Air India has issued dos and don’ts for its cabin crew members on how to handle the passengers while serving alcohol.
“Service of alcoholic beverages must be carried out in a reasonable and safe manner. This includes tactfully refusing to (further) serve a guest alcohol,” the airline added.
The Directorate General of Civil Aviation (DGCA) had on January 20 fined Air India Rs 30 lakh for violating rules while handling an unruly incident on its New York-Delhi flight on November 26, when ex-Wells Fargo vice-president Shankar Mishra allegedly urinated on a female co-passenger.
“Air India empowers its cabin crew to deny boarding/refuse service of liquor or remove any unconsumed alcohol where a guest is consuming their own and where there are reasonable grounds to believe that guests faculties are impaired by alcohol to an extent that will present a hazard to the aircraft, to persons on board (crew or guests) or to the guest themselves,” the airline said in a notice to cabin crew on January 19.
Cabin crew observations of the quantity, rate and type of alcohol consumed by a guest can help in the assessment of whether that person is unduly intoxicated, it added. The National Restaurants Association (USA) Traffic Light system must be used to recognize and manage possible intoxication, it mentioned.
If the passenger is “sociable, relaxed, comfortable or happy”, he or she is in the green zone and the cabin crew can continue to serve alcohol, it said. However, even in green zones, “it is recommended to offer food to slow intoxication”, it mentioned.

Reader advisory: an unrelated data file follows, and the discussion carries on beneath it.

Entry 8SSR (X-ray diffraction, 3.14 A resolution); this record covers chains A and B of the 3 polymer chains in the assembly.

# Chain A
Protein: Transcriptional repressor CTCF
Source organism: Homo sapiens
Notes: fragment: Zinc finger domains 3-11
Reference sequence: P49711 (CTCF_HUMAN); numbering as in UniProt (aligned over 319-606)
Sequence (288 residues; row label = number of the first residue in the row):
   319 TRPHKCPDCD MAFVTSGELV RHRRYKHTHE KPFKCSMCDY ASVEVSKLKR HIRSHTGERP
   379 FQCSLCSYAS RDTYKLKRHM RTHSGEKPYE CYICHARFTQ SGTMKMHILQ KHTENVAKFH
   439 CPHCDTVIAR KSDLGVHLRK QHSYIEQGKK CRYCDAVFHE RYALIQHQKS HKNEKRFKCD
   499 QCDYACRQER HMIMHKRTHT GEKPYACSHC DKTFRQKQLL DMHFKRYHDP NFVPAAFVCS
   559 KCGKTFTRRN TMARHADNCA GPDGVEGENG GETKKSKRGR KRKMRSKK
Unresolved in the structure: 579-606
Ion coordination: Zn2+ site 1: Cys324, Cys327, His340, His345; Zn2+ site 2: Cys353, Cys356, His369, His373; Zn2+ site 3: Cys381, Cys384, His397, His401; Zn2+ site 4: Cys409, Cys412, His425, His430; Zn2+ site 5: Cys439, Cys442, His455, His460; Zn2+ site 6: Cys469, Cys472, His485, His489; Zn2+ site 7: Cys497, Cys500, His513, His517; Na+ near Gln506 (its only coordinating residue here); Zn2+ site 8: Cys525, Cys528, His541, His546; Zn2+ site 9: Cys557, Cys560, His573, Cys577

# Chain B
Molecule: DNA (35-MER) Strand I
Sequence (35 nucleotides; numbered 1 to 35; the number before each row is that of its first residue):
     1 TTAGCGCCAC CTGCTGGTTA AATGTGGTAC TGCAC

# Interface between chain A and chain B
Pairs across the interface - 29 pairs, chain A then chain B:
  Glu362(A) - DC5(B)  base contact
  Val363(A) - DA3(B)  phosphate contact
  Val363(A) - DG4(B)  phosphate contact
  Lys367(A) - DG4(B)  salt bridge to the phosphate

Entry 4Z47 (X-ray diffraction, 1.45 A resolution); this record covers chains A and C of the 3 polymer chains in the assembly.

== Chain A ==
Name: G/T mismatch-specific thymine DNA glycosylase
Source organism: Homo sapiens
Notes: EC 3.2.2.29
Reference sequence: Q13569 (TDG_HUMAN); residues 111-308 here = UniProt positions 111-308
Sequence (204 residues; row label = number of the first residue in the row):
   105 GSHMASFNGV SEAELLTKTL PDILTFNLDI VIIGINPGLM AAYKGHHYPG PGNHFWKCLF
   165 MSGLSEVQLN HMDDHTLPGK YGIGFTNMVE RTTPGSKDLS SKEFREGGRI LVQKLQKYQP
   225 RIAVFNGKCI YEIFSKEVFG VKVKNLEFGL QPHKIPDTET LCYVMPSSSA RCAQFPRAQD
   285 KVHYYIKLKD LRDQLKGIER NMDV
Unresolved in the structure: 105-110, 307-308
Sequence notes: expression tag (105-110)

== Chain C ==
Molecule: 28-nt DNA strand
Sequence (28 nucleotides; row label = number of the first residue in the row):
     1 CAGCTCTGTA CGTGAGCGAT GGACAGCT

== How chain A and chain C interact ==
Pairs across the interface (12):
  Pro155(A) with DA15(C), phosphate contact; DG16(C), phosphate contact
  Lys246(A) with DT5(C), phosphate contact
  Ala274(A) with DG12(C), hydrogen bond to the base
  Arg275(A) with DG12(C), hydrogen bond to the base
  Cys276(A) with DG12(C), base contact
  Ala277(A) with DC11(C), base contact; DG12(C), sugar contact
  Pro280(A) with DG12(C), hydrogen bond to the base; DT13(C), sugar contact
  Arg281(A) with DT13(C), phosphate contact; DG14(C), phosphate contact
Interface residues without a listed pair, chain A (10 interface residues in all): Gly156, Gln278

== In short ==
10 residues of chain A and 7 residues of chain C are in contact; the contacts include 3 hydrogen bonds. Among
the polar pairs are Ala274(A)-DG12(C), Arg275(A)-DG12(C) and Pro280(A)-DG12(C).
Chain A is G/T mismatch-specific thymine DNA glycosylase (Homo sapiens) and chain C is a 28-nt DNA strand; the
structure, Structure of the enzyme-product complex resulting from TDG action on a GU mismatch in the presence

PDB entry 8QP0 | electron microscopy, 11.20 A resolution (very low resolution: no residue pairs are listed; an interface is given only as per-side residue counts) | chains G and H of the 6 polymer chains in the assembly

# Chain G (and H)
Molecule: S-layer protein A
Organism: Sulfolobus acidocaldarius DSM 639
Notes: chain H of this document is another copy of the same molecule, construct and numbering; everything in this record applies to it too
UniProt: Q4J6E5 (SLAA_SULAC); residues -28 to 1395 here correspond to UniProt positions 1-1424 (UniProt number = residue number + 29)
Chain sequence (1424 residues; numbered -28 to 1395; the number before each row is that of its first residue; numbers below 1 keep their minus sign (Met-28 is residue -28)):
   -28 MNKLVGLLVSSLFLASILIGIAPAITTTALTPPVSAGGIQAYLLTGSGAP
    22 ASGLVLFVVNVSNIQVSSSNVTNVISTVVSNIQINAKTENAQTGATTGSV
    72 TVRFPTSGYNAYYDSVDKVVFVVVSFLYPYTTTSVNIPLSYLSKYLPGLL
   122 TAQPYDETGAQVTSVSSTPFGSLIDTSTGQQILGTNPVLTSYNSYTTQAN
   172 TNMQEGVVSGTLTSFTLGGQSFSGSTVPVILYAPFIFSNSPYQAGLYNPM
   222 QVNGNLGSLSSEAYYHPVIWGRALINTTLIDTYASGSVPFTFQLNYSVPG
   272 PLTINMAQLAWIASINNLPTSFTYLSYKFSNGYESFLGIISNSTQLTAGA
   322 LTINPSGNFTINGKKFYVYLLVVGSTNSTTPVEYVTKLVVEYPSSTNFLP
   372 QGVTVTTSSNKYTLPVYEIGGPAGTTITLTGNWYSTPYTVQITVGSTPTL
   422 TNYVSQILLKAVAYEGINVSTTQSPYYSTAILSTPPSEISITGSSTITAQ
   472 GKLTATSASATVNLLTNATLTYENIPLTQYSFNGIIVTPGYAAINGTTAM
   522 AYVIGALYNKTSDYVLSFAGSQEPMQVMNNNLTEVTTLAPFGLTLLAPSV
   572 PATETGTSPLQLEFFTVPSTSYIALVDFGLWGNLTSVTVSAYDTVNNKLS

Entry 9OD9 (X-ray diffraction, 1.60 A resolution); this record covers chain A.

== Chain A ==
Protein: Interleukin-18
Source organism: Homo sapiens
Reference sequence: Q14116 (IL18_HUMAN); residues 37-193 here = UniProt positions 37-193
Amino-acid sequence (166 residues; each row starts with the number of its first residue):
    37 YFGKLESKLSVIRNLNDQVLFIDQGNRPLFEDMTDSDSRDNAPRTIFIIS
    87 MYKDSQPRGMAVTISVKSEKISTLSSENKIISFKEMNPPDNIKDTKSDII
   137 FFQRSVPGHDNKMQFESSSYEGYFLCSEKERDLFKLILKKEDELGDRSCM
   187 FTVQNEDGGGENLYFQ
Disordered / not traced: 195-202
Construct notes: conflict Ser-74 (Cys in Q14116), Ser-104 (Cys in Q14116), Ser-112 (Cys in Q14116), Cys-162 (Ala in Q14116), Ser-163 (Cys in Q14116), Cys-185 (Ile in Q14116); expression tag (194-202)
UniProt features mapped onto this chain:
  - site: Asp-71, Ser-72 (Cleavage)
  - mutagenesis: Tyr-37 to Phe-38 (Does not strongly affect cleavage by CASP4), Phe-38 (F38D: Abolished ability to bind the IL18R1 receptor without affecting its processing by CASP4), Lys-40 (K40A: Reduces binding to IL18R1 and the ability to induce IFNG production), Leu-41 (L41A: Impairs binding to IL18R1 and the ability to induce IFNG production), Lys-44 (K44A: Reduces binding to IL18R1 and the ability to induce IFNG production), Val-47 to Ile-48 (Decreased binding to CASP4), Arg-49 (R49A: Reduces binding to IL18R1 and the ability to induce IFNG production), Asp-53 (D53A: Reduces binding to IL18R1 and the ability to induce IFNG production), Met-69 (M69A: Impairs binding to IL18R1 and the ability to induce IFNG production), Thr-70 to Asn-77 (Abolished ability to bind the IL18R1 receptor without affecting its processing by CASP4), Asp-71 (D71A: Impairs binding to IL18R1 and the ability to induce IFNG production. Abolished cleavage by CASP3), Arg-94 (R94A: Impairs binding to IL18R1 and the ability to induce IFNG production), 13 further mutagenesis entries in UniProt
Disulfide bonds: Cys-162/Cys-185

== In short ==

If the passenger is exhibiting reduced inhibitions, impaired judgement, using foul language, arguing, etc, then he or she is in the yellow zone and the cabin crew should immediately notify the cabin supervisor and stop serving alcohol “as applicable to the situation”.
If the passenger is exhibiting behaviour such as moving in slow motion, making irrational statements, losing train of thought or walking awkwardly, etc, then he or she is in the red zone and he or she must not be served alcohol.
“When dealing with a guest who appears to be intoxicated, it is recommended to be tactful and as discreet as possible. It is important to notify the cabin supervisor and pilot in command if a guest appears to be intoxicated or drinks from their own supply of alcohol. If the guest refuses to comply with crew member requests, the cabin crew should follow the handling of unruly guest procedures,” the notice mentioned.